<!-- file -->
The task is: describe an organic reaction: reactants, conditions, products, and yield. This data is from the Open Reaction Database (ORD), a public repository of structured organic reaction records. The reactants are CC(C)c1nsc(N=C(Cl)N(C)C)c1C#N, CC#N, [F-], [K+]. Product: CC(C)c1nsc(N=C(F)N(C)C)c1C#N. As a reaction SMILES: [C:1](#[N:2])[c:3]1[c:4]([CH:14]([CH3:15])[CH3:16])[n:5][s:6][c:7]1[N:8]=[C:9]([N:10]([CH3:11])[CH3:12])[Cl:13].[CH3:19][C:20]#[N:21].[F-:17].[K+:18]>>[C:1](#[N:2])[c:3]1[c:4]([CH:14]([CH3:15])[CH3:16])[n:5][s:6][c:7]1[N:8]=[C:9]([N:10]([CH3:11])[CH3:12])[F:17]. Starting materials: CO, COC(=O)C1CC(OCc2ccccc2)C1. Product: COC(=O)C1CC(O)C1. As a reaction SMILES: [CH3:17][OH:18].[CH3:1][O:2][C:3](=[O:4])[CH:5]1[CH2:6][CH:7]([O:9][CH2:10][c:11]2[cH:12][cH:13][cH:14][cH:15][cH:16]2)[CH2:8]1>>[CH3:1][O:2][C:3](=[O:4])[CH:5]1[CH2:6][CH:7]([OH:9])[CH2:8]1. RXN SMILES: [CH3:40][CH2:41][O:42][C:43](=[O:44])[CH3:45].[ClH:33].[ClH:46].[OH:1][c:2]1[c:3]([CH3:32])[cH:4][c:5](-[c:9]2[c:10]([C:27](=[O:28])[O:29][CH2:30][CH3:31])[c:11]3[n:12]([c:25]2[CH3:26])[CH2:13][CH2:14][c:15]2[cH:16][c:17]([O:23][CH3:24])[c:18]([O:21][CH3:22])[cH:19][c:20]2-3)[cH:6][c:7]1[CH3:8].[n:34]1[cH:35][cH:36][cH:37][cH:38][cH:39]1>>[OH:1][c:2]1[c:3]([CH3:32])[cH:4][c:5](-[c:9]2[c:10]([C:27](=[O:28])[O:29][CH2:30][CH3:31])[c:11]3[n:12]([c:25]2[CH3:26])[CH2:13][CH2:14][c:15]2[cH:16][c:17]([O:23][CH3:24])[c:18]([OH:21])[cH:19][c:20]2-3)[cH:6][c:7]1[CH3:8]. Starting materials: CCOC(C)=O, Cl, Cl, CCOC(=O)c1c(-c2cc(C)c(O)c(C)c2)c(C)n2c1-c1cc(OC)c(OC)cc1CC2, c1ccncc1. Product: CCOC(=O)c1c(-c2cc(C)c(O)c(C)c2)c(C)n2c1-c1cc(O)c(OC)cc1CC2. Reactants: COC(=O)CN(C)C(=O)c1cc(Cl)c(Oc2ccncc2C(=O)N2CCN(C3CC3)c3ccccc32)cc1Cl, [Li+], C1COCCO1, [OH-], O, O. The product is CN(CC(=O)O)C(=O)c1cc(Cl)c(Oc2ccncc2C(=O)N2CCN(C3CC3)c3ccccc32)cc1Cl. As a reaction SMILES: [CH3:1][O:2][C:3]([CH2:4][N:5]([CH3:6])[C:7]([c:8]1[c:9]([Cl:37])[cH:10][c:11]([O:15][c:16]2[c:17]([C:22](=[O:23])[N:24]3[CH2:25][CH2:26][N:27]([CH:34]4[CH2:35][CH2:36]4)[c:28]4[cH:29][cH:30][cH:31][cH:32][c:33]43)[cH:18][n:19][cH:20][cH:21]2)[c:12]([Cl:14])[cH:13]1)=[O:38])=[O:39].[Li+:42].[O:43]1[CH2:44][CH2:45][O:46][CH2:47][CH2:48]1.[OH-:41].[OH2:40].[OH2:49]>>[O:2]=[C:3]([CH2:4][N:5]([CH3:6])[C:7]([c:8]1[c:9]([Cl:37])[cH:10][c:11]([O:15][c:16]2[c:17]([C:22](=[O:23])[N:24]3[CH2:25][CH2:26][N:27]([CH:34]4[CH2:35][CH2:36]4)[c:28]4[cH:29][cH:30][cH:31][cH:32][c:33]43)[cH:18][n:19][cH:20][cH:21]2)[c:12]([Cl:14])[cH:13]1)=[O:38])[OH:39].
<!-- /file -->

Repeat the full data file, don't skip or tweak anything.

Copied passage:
The task is: describe an organic reaction: reactants, conditions, products, and yield. This data is from the Open Reaction Database (ORD), a public repository of structured organic reaction records. The reactants are CC(C)c1nsc(N=C(Cl)N(C)C)c1C#N, CC#N, [F-], [K+]. Product: CC(C)c1nsc(N=C(F)N(C)C)c1C#N. As a reaction SMILES: [C:1](#[N:2])[c:3]1[c:4]([CH:14]([CH3:15])[CH3:16])[n:5][s:6][c:7]1[N:8]=[C:9]([N:10]([CH3:11])[CH3:12])[Cl:13].[CH3:19][C:20]#[N:21].[F-:17].[K+:18]>>[C:1](#[N:2])[c:3]1[c:4]([CH:14]([CH3:15])[CH3:16])[n:5][s:6][c:7]1[N:8]=[C:9]([N:10]([CH3:11])[CH3:12])[F:17]. Starting materials: CO, COC(=O)C1CC(OCc2ccccc2)C1. Product: COC(=O)C1CC(O)C1. As a reaction SMILES: [CH3:17][OH:18].[CH3:1][O:2][C:3](=[O:4])[CH:5]1[CH2:6][CH:7]([O:9][CH2:10][c:11]2[cH:12][cH:13][cH:14][cH:15][cH:16]2)[CH2:8]1>>[CH3:1][O:2][C:3](=[O:4])[CH:5]1[CH2:6][CH:7]([OH:9])[CH2:8]1. RXN SMILES: [CH3:40][CH2:41][O:42][C:43](=[O:44])[CH3:45].[ClH:33].[ClH:46].[OH:1][c:2]1[c:3]([CH3:32])[cH:4][c:5](-[c:9]2[c:10]([C:27](=[O:28])[O:29][CH2:30][CH3:31])[c:11]3[n:12]([c:25]2[CH3:26])[CH2:13][CH2:14][c:15]2[cH:16][c:17]([O:23][CH3:24])[c:18]([O:21][CH3:22])[cH:19][c:20]2-3)[cH:6][c:7]1[CH3:8].[n:34]1[cH:35][cH:36][cH:37][cH:38][cH:39]1>>[OH:1][c:2]1[c:3]([CH3:32])[cH:4][c:5](-[c:9]2[c:10]([C:27](=[O:28])[O:29][CH2:30][CH3:31])[c:11]3[n:12]([c:25]2[CH3:26])[CH2:13][CH2:14][c:15]2[cH:16][c:17]([O:23][CH3:24])[c:18]([OH:21])[cH:19][c:20]2-3)[cH:6][c:7]1[CH3:8]. Starting materials: CCOC(C)=O, Cl, Cl, CCOC(=O)c1c(-c2cc(C)c(O)c(C)c2)c(C)n2c1-c1cc(OC)c(OC)cc1CC2, c1ccncc1. Product: CCOC(=O)c1c(-c2cc(C)c(O)c(C)c2)c(C)n2c1-c1cc(O)c(OC)cc1CC2. Reactants: COC(=O)CN(C)C(=O)c1cc(Cl)c(Oc2ccncc2C(=O)N2CCN(C3CC3)c3ccccc32)cc1Cl, [Li+], C1COCCO1, [OH-], O, O. The product is CN(CC(=O)O)C(=O)c1cc(Cl)c(Oc2ccncc2C(=O)N2CCN(C3CC3)c3ccccc32)cc1Cl. As a reaction SMILES: [CH3:1][O:2][C:3]([CH2:4][N:5]([CH3:6])[C:7]([c:8]1[c:9]([Cl:37])[cH:10][c:11]([O:15][c:16]2[c:17]([C:22](=[O:23])[N:24]3[CH2:25][CH2:26][N:27]([CH:34]4[CH2:35][CH2:36]4)[c:28]4[cH:29][cH:30][cH:31][cH:32][c:33]43)[cH:18][n:19][cH:20][cH:21]2)[c:12]([Cl:14])[cH:13]1)=[O:38])=[O:39].[Li+:42].[O:43]1[CH2:44][CH2:45][O:46][CH2:47][CH2:48]1.[OH-:41].[OH2:40].[OH2:49]>>[O:2]=[C:3]([CH2:4][N:5]([CH3:6])[C:7]([c:8]1[c:9]([Cl:37])[cH:10][c:11]([O:15][c:16]2[c:17]([C:22](=[O:23])[N:24]3[CH2:25][CH2:26][N:27]([CH:34]4[CH2:35][CH2:36]4)[c:28]4[cH:29][cH:30][cH:31][cH:32][c:33]43)[cH:18][n:19][cH:20][cH:21]2)[c:12]([Cl:14])[cH:13]1)=[O:38])[OH:39].